By Ben Landreth
By Isa Jones
By Isa Jones
By Cafe Society
By Cafe Society
By Constanza Saldias
By Lori Midson
By Cafe Society
It had taken me almost four years to get here, to this small, comfortable storefront surrounded by taquerías and art galleries, in just the right area for catching hungry adventurers looking for an interesting dinner on a Saturday night. Arada Restaurant has scratchy tablecloths and no silverware; serves strong, sweet, black coffee in tiny demitasse cups from a full bar; and has both a modern kitchen and a decor dominated by a large map of Ethiopia, which goes a long way toward explaining why Ethiopian cuisine is so difficult to get your head around. And why it had taken me so long to review an Ethiopian restaurant. I'd needed a guide to show me the way.
There are mountains and deserts in Ethiopia. Cities and towns and long swaths of space where there's nothing at all. None of the names on the map meant anything to me. Ethiopia shares borders (and therefore foods and traditions) with Kenya and Somalia and Sudan -- all countries about which I know even less than I do Ethiopia. Ringed by mountains, Ethiopia has been protected to a certain extent throughout its history from the wars and invasions that invariably leave their non-indigenous stamp on a country's food long after the invasion is over. And still, traders and travelers made their mark on Ethiopia, bringing in chiles and ginger and subcontinental spices and walking away with coffee, the country's most important export.
Arada turns out to be the name of the central neighborhood of Addis Ababa, where one of the great spice markets of Africa, the Arada Gebeya, is located. Arada's namesake restaurant opened in 1998 on a stretch of Colfax busy with African restaurants, cafes and markets that reflect Denver's large expat Ethiopian and Eritrean communities. It did a good trade there, if not ever great, with a nice base of customers -- neighbors and immigrants and taxi drivers and gastronauts all sitting down together over plates of exactly the kind of food that made no sense to me at all. But last year, with rents rising on Colfax, the owners decided to move out of the familiar neighborhood and onto Santa Fe, another ethnic enclave entirely.
750 Santa Fe Drive
Denver, CO 80204
Region: Central Denver
Doro wat: $9.60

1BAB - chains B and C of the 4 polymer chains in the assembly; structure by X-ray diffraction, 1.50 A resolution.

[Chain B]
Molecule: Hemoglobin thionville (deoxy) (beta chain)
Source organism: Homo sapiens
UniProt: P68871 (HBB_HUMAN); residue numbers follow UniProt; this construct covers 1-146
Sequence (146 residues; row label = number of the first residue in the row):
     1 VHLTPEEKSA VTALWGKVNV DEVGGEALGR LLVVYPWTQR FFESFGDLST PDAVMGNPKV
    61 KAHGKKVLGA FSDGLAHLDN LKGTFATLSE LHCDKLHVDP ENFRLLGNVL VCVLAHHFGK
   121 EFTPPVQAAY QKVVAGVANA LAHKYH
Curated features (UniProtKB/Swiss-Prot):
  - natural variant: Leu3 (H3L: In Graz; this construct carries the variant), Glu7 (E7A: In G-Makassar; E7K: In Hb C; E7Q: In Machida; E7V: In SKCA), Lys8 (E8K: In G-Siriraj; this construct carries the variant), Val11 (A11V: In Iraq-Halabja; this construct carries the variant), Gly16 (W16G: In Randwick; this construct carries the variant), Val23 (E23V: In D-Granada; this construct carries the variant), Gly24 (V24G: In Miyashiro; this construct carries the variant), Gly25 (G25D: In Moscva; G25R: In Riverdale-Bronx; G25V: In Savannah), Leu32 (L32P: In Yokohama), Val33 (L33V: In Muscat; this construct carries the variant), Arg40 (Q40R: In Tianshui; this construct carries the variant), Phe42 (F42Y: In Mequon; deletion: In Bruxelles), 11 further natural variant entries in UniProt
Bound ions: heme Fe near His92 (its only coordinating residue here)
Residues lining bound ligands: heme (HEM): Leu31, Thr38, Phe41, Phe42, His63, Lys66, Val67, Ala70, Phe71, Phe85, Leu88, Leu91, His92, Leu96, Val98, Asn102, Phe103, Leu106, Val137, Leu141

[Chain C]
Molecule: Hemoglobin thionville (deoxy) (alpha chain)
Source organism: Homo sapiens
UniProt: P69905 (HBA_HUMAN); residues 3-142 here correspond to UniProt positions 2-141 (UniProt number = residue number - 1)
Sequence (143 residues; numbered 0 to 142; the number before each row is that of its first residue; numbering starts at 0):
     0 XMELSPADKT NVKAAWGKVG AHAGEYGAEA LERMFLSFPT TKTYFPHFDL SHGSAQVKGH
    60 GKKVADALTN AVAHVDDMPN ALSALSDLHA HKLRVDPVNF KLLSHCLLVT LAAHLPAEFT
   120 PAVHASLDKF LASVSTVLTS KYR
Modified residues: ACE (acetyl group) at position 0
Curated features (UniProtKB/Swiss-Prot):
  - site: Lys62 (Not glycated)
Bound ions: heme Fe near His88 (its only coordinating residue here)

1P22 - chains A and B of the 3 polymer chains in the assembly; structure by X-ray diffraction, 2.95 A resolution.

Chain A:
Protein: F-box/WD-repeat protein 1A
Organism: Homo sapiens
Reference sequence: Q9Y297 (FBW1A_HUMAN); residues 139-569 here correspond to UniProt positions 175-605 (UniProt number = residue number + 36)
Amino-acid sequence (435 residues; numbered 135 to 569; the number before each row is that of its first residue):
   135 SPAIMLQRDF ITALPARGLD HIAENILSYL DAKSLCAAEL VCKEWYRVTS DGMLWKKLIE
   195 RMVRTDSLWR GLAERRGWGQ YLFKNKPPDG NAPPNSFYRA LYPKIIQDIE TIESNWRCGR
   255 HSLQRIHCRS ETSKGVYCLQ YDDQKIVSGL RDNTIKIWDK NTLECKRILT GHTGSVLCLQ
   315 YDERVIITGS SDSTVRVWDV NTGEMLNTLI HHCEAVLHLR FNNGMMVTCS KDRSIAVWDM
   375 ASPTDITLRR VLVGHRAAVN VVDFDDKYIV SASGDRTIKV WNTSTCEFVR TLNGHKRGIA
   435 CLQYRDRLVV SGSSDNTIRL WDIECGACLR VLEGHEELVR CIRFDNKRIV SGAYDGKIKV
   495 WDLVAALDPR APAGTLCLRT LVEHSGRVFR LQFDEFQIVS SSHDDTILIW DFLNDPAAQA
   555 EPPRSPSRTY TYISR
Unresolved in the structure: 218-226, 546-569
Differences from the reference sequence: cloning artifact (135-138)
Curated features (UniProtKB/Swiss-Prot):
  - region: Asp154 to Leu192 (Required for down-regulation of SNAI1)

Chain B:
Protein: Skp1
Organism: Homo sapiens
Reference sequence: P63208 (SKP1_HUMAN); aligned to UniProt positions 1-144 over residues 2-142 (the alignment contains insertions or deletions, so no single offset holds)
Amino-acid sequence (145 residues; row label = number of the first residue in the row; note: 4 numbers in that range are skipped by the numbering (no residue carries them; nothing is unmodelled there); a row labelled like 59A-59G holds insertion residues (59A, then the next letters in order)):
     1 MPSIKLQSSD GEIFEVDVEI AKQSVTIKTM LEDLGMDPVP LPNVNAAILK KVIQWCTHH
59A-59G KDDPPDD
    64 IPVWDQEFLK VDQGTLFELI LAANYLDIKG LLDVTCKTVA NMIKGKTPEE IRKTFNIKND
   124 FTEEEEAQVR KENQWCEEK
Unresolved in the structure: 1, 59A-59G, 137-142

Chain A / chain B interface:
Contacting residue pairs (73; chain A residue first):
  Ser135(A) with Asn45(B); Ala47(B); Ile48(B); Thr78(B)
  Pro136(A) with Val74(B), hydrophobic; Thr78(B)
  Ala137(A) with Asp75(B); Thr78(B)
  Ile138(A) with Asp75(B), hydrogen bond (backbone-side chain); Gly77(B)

Doro alitcha: $9.50< br>Greens: $7.95
Which is where I found Arada that Saturday night.
I wasn't entirely ignorant of Ethiopian cuisine. I knew about injera, the most recognizable facet of Ethiopian dining, a slightly sour, squishy, soft, white flat bread made from fermented teff and served with everything, acting as side dish and silverware and plate. In taste and texture, injera is kind of like a gigantic underdone sourdough pancake. I'd also had azifa -- lentils marinated in vegetable oil with garlic, lemons and onion -- and kikil kitfo, which was, as far as I knew, pretty much just sautéed ground beef with muted spices, eaten folded inside pinches of injera like a sort of improvised African burrito.
But now, sitting with our backs to that map of alien names and flavors and chatting with owner Haime Asfaw about Arada's short, tight and unpronounceable menu, it suddenly occurred to me that what little I'd had of the foods of Ethiopia hadn't really been Ethiopian at all.
"The kitfo?" Laura asked. "Is that cooked or served raw?"
"Oh, no," Haime replied, shaking her head. "It is cooked. Unless I know you or if you are Ethiopian, I cook it for you."
"Wait a minute," I interrupted. "Is it supposed to be served raw?"
Haime smiled. "Well, for Ethiopia, yes. And very spicy."
Laura shook her head, knowing what was coming next.
"Can I have it that way?" I asked. "Ethiopian style?"
Now Haime laughed. "No," she said. "Really?"
"Really," I insisted.
Haime looked at Laura, as most people tend to when they can't quite believe I'm serious. Laura just shrugged. "It's okay," she said. "He means it. He eats things like that all the time."
Then Haime looked back at me, and I nodded vigorously, excited. "Absolutely," I said. "Bring it on."
And she did, proudly, beaming as she walked out platters and bowls of food, explaining every dish as it arrived at the table. We had sambusa, a cross between a pâtissier's turnover, an Indian samosa and a Jamaican meat pie -- triangles of crisp, flaky pastry wrapped around a heavily spiced beef filling turned green with fresh herbs and chopped nuts and tasting like beef covered in an Argentine chimichurri. The sambusa were delicious, served so hot that we burned our fingers pulling them apart. We washed down the flavors with sweet Ethiopian espresso and gulps of iced black tea spiked with clove.
One of the confusing things about Ethiopian cuisine is that everything tastes vaguely of something else, of some flavor you remember tasting somewhere else, at some other time. The spices -- most notably the berbere, ubiquitous in Ethiopian kitchens, a custom-blended spice mixture like Indian masala or Chinese five-spice that includes a little of everything: coriander and cumin, ginger and cardamom, nutmeg, clove, tumeric and cinnamon -- are somewhat Indian, somewhat Caribbean, but with a rawer edge. The sides -- unbelievably good stewed greens, carrots and green beans dressed in vinegar, cold cooked cabbage salad and another salad of fresh tomatoes studded with chunks of diced jalapeño -- are a mishmash of memories of American soul food and Island cuisine and even the green-market peasant grub of Europe.